Android is doing surprisingly well considering the state of fragmentation and that most users are on some 2.x version, when 4.0 is newest. There, carriers and manufacturers deserve credit for improving the stock OS. With iPhone, it's one size fits all. iOS is pretty much the same across carriers. Apple doesn't permit them to customize the phones or even put on their own branding. In the United States, an AT&T iPhone 4S is indistinguishable from a Verizon model. Apple tightly controls branding and software.
Recently, I started visiting Verizon and T-Mobile stores, spending time exploring higher-end Android smartphones, primarily from HTC and Samsung, which both skin the operating system -- with Sense and TouchWiz UI, respectively. To my surprise, I'm generally impressed with these UI add-ons, and that's an unexpected response. More surprising, well to me, is my reaction to carrier customizations, which are seemingly beneficial. I've long scorned carriers for loading up crapware that slows down performance and diminishes the user experience. But I'm not seeing much of that on higher-end Android smartphones.
Personal user experience is perhaps the best explanation. In September and earlier this week, I purchased two different Samsung smartphones -- the Galaxy S II and Galaxy S II Skyrocket, on AT&T, respectively. Both are chock full of customizations, Samsung's TouchWiz UI and AT&T apps and services, that really add bang to the user experience. The Android enhancements make both phones much more enjoyable to use and more practical than the Samsung-manufactured, Google-branded Nexus S.
I also find the fresh enhancements, coupled with the hardware, deliver better experience than iPhone 4 (I haven't used 4S). There's no Honeycomb, no Ice Cream Sandwich -- just Gingerbread with a twist. Next week my wife receives Kindle Fire, which uses Android 2.3.4.
The Galaxy S II is simply the best phone I have ever used, and I was sorry to part with it. But on Tuesday, I trucked down to the local AT&T store and exchanged the S2 for the larger Galaxy S II Skyrocket, which also supports LTE. I'm not as satisfied with the larger phone (4.5-inch vs 4.3-inch display) or increased thickness -- doesn't feel as good in my hand -- but the performance is excellent and AT&T enhancements make it better.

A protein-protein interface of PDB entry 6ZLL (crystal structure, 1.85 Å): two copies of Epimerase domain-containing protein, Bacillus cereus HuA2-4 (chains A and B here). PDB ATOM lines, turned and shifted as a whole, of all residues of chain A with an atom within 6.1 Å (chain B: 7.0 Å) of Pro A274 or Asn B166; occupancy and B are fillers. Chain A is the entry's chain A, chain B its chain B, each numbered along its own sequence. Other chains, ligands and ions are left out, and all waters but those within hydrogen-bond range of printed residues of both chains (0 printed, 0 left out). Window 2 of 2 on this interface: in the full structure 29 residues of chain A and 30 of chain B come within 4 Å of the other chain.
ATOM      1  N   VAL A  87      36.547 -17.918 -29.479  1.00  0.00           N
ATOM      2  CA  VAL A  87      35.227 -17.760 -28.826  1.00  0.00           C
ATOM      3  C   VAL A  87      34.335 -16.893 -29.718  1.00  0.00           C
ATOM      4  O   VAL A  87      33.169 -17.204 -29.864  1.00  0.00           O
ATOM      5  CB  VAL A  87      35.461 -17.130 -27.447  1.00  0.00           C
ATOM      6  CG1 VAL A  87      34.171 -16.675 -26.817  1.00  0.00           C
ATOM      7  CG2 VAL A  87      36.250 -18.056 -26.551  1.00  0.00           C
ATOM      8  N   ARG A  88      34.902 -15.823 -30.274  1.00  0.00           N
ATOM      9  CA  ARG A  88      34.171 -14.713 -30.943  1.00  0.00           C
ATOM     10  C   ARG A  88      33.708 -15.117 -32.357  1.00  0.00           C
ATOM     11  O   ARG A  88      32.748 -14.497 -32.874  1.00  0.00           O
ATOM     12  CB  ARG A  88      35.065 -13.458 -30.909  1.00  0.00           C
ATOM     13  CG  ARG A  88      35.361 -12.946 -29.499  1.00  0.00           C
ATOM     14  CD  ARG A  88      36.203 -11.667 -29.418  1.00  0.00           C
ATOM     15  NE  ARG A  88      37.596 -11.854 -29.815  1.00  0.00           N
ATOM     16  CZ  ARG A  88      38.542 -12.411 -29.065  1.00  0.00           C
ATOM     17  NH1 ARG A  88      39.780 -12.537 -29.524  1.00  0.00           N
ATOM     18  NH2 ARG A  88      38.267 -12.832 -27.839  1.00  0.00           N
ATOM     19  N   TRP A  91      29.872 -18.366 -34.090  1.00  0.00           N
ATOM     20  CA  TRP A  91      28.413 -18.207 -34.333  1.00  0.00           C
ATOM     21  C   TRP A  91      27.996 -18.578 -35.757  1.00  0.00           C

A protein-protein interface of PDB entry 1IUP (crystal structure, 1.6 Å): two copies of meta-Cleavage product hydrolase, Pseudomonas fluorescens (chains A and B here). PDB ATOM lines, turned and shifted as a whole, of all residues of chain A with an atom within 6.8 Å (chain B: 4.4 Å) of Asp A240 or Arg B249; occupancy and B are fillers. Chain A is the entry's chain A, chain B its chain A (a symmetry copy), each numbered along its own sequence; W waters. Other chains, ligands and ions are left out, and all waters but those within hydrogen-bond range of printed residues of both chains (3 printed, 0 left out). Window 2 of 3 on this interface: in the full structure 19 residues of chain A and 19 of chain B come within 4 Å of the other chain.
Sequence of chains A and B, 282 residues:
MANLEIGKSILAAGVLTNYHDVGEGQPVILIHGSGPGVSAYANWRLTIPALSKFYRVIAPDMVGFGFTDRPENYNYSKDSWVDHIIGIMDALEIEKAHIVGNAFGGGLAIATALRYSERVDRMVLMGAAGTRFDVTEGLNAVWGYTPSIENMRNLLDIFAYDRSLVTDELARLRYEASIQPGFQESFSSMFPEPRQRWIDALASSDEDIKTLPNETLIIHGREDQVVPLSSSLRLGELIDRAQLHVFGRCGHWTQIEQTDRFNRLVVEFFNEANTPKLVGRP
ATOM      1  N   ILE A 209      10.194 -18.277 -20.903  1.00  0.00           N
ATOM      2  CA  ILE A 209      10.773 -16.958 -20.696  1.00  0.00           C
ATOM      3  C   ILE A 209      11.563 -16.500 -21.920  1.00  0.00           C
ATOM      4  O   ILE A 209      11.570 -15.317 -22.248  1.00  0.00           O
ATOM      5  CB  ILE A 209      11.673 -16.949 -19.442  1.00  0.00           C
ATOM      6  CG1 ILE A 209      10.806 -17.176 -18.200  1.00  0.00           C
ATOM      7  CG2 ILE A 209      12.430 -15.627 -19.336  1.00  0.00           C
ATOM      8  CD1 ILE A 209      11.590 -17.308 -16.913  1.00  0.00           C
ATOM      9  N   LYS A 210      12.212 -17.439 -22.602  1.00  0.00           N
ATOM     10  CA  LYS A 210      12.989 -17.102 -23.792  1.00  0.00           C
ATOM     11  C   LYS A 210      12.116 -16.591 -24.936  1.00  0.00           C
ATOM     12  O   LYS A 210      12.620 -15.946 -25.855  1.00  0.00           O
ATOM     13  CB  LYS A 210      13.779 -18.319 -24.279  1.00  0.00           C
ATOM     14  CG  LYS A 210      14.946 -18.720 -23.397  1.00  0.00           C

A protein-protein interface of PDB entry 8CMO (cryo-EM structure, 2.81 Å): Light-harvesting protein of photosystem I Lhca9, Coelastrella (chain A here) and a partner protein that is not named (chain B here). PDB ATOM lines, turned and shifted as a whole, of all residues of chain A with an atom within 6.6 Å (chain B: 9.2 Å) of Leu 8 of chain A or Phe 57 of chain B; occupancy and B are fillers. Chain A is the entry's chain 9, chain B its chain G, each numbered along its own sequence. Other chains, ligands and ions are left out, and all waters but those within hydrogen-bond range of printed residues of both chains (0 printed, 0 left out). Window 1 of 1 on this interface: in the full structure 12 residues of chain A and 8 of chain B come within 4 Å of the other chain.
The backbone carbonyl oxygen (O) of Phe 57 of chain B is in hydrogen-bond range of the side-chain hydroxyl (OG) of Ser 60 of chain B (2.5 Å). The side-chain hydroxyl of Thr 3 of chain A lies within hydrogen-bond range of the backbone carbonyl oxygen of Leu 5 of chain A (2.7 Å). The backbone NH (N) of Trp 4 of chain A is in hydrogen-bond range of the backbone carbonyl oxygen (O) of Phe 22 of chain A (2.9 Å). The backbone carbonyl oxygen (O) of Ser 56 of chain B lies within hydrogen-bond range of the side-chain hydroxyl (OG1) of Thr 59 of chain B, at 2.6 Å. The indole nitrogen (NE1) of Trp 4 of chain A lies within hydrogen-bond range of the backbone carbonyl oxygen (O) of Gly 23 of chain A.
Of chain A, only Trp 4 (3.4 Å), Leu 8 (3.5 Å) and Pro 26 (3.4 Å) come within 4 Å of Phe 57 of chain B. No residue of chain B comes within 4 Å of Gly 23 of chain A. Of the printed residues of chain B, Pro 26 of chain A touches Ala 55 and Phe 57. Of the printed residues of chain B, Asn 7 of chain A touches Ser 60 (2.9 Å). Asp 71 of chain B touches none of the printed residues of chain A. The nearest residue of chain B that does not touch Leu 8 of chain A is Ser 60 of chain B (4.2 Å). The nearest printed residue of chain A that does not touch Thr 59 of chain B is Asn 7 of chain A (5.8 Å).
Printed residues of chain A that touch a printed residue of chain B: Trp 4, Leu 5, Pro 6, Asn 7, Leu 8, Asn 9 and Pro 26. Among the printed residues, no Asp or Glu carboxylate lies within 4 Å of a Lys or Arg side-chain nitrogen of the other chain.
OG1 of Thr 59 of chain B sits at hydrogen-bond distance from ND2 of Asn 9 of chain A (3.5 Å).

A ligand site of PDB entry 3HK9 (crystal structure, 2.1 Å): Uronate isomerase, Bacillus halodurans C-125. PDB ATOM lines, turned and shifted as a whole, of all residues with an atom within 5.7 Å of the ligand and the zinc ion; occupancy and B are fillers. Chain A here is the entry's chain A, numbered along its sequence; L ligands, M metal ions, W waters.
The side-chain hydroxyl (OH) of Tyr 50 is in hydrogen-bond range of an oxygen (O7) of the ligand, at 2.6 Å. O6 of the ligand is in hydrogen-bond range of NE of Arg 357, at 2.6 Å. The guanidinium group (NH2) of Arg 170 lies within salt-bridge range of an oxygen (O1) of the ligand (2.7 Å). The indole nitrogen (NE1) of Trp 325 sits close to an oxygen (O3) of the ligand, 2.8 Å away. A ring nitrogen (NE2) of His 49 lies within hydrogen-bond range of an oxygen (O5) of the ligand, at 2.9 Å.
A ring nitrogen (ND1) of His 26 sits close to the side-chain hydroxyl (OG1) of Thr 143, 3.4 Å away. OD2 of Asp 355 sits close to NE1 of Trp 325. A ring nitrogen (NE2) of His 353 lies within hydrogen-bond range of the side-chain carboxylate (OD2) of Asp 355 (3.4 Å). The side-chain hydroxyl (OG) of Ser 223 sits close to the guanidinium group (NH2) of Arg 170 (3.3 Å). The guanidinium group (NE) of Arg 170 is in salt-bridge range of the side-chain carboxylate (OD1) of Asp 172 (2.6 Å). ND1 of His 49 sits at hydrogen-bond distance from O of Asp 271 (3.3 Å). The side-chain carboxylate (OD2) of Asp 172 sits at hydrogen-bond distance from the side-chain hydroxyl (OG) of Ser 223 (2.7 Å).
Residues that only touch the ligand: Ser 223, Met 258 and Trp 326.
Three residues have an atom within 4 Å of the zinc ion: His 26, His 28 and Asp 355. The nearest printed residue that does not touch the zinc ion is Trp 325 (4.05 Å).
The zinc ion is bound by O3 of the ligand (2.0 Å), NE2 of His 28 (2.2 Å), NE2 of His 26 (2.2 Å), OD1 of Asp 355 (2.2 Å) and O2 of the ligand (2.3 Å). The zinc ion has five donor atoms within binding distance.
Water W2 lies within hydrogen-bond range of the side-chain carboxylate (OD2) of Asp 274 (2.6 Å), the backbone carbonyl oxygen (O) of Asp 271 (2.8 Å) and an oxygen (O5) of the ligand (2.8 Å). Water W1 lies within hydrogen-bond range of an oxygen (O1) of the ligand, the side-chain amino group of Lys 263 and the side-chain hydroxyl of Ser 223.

For example, on both phones, whenever I go to McDonald's or Starbucks, the Notifications Bar indicates there is an AT&T Hotspot. Skyrocket has Visual Voicemail, and it's a much more pleasant feature to look at and use than the comparable capability on iPhone.
TouchWiz UI eye-pops Gingerbread, with more color and some great features, some of which are similar to those just now coming in Android 4.0. For example, there's option to send a text message when rejecting a call, and Social Hub brings together Facebook, email, instant messaging and Twitter into one app. I looked at this one askance, but it works well and consolidates communications and social interactions.
Skyrocket's Android 2.3.5 touched up by AT&T and Samsung is much better than the same version on my wife's Nexus S, changing my perception. I've given up my purest ways. It's not so much what Google does to Android that matters but third-parties.
Android fragmentation doesn't matter, as long as carriers, phone manufacturers and software developers do their jobs.
Editor's note: Kindle Fire's Android version corrected.
Photo Credit: Joe Wilcox